Cardiomyopathies and valvular heart diseases are typically considered distinct diagnostic categories with dedicated guidelines for their management. However, the interplay between these conditions is increasingly being recognized and they frequently coexist, as in the paradigmatic examples of dilated cardiomyopathy and hypertrophic cardiomyopathy, which are often complicated by the occurrence of mitral regurgitation. Moreover, cardiomyopathies and valvular heart diseases can have a shared aetiology because several genetic or acquired diseases can affect both the cardiac valves and the myocardium. In addition, the association between cardiomyopathies and valvular heart diseases has important prognostic and therapeutic implications. Therefore, a better understanding of their shared pathophysiological mechanisms, as well as of the prevalence and predisposing factors to their association, might lead to a different approach in the risk stratification and management of these diseases. In this Review, we discuss the different scenarios in which valvular heart diseases and cardiomyopathies coexist, highlighting the need for an improved classification and clustering of these diseases with potential repercussions in the clinical management and, particularly, personalized therapeutic approaches.
Cardiomyopathies and valvular heart diseases are traditionally considered to be distinct diagnostic categories, but their coexistence is increasingly being recognized in several clinical settings.
Dilated cardiomyopathy and hypertrophic cardiomyopathy are the paradigmatic examples of the coexistence of valvular heart disease and cardiomyopathy, given that these cardiomyopathies are often associated with mitral regurgitation, which further complicates their management.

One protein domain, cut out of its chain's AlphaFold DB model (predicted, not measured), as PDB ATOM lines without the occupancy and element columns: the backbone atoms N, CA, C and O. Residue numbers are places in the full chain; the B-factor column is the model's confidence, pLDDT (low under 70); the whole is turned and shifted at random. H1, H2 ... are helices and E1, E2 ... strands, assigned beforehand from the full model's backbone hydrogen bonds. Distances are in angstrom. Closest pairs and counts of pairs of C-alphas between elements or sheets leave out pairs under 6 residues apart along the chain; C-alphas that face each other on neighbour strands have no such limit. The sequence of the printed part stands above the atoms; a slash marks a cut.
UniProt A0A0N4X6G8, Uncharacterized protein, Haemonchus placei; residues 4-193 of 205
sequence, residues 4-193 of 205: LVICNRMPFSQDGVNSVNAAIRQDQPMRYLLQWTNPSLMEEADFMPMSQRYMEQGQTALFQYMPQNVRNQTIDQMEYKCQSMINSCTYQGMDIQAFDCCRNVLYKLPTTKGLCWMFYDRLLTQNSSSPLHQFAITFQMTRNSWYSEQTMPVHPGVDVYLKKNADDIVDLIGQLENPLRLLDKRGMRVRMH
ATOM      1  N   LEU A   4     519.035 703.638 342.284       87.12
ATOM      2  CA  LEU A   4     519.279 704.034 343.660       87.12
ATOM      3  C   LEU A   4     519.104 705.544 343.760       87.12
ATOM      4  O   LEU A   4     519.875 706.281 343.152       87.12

Cardiomyopathies and valvular heart disease can also share specific pathophysiological mechanisms, given that various genetic or acquired diseases can affect both the valves and the myocardium, including storage or immune-mediated disorders and radiation-induced cardiac damage.
The association between cardiomyopathies and valvular heart diseases can have prognostic implications and can affect clinical decision-making; therefore, a personalized medicine approach is advocated for patients in whom these conditions coexist.
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N.A.M. received speaker fees from Abbott Vascular, GE Healthcare and Philips Ultrasound and a research grant from Alnylam and Pfizer. F.G. received honoraria for board meetings; speaker fees from Sanofi-Genzyme, Shire, Takeda and Pfizer and research grants from Takeda and Pfizer. R.L. received honoraria for board meetings from Sanofi-Genzyme and Shire. J.J.B. received speaker fees from Abbott Vascular. F.B. received speaker fees from Abiomed, Abbott, Medtronic and Terumo. J.W.J. and his department received research grants from and/or was a speaker (with or without lecture fees) at meetings sponsored or supported by Abbott, Amarin, Amgen, Athera, Biotronik, Boston Scientific, Dalcor, Daiichi Sankyo, Edwards Lifesciences, GE Healthcare, Johnson and Johnson, Lilly, Medtronic, Merck-Schering-Plough, Novartis, Novo Nordisk, Pfizer, Roche, Sanofi Aventis, the Netherlands Heart Foundation, CardioVascular Research the Netherlands, the Netherlands Heart Institute and the European Community Framework KP7 Programme. F.C. received personal fees from Amgen, Astra Zeneca, BMS, GlyCardial Diagnostics and Servier. The other authors declare no competing interests.
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Ajmone Marsan, N., Graziani, F., Meucci, M.C. et al. Valvular heart disease and cardiomyopathy: reappraisal of their interplay. Nat Rev Cardiol (2023). https://doi.org/10.1038/s41569-023-00911-0